Herb Sevush
Zebra Productions
---------------------------
nothin' attached to nothin'
"Deciding the spine is the process of editing" F. Bieberkopf


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Charlie Austin
Re: Am I old fashion?
on Oct 9, 2013 at 6:28:17 pm

[Herb Sevush] "I had no intent, I was just making a non judgmental observation about your comments."

Of course, and I wasn't implying intent. Hopefully that came across. :-)

[Herb Sevush] "I think Hollywood editors are very conservative for a number of reasons -

1) operational speed is not essential, they get paid for thinking and organizational skills, not typing or mousing speed.
2) they have assistants to sweat the technical stuff."


Absolutely. But I there are also different breeds of Hollywood editors. For feature editors, you are correct. For people who cut TV, or Trailers/Promos etc, The opposite is often true. I know it is for me. Client on phone watching my cut in real time on a fiber connection with a deadline in 15 minutes to get something out to test over the weekend. Fast (and good) is essential. Sometimes a feature editor can cut a good trailer and visa versa, but it really is a different language, and timeframe. The point being, If you are really fast and competent on a particular NLE/DAW/GFX package etc, there's not much reason to change unless it just stops working.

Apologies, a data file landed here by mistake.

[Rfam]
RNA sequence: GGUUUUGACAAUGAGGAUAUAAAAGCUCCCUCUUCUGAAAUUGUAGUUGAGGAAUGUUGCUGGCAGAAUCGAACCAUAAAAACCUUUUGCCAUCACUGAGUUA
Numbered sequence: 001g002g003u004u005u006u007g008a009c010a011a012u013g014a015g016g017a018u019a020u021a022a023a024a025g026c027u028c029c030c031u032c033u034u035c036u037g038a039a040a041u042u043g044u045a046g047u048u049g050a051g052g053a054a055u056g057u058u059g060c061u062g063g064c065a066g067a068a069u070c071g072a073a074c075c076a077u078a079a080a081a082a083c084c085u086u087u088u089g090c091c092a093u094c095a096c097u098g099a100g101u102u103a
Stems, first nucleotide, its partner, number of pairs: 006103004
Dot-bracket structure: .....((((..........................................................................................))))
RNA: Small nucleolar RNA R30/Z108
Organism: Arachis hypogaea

[Herb Sevush] "3) stability and reliability are paramount. If Michael Bay is coming for a screening your sh*t better be working."

lol… that's true of many things other than features. :-) Anytime there's a client looking over your shoulder your sh*t better be working.


[Herb Sevush] "4) Citizen Kane and Chinatown were cut on upright moviolas; obviously talent trumps technology."

Yep… I really believe - and this has nothing specifically to do with the NLE choice topic - the quote in my sig below to be true. I saw something pretty impressive on the intertubes a while ago that had been shot, and cut, on an iPhone.

[Herb Sevush] "Another adage was - "if the shot sucks, put it in a cube and spin it.""

For us it's the explosion or other loud sound hiding the crappy music edit. It's an adage that's still in effect. ;-)

-------------------------------------------------------------


~"It is a poor craftsman who blames his tools."~
~"The function you just attempted is not yet implemented"~


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Herb Sevush
Re: Am I old fashion?
on Oct 9, 2013 at 7:55:18 pm

[Charlie Austin] "Absolutely. But I there are also different breeds of Hollywood editors. For feature editors, you are correct."

Excuse my provincialism - when I said Hollywood editors I meant feature film editors, whether working in LA, NY, London or anywhere else.

[Charlie Austin] "For us it's the explosion or other loud sound hiding the crappy music edit. It's an adage that's still in effect. ;-)"

In my old film editing days, when we were at the client approval stage, we used to stratergize as to who was supposed to cough when a particularly bad audio edit was coming up. For something really bad we might consider knocking over an ashtray.

Herb Sevush
Zebra Productions
---------------------------
nothin' attached to nothin'
"Deciding the spine is the process of editing" F. Bieberkopf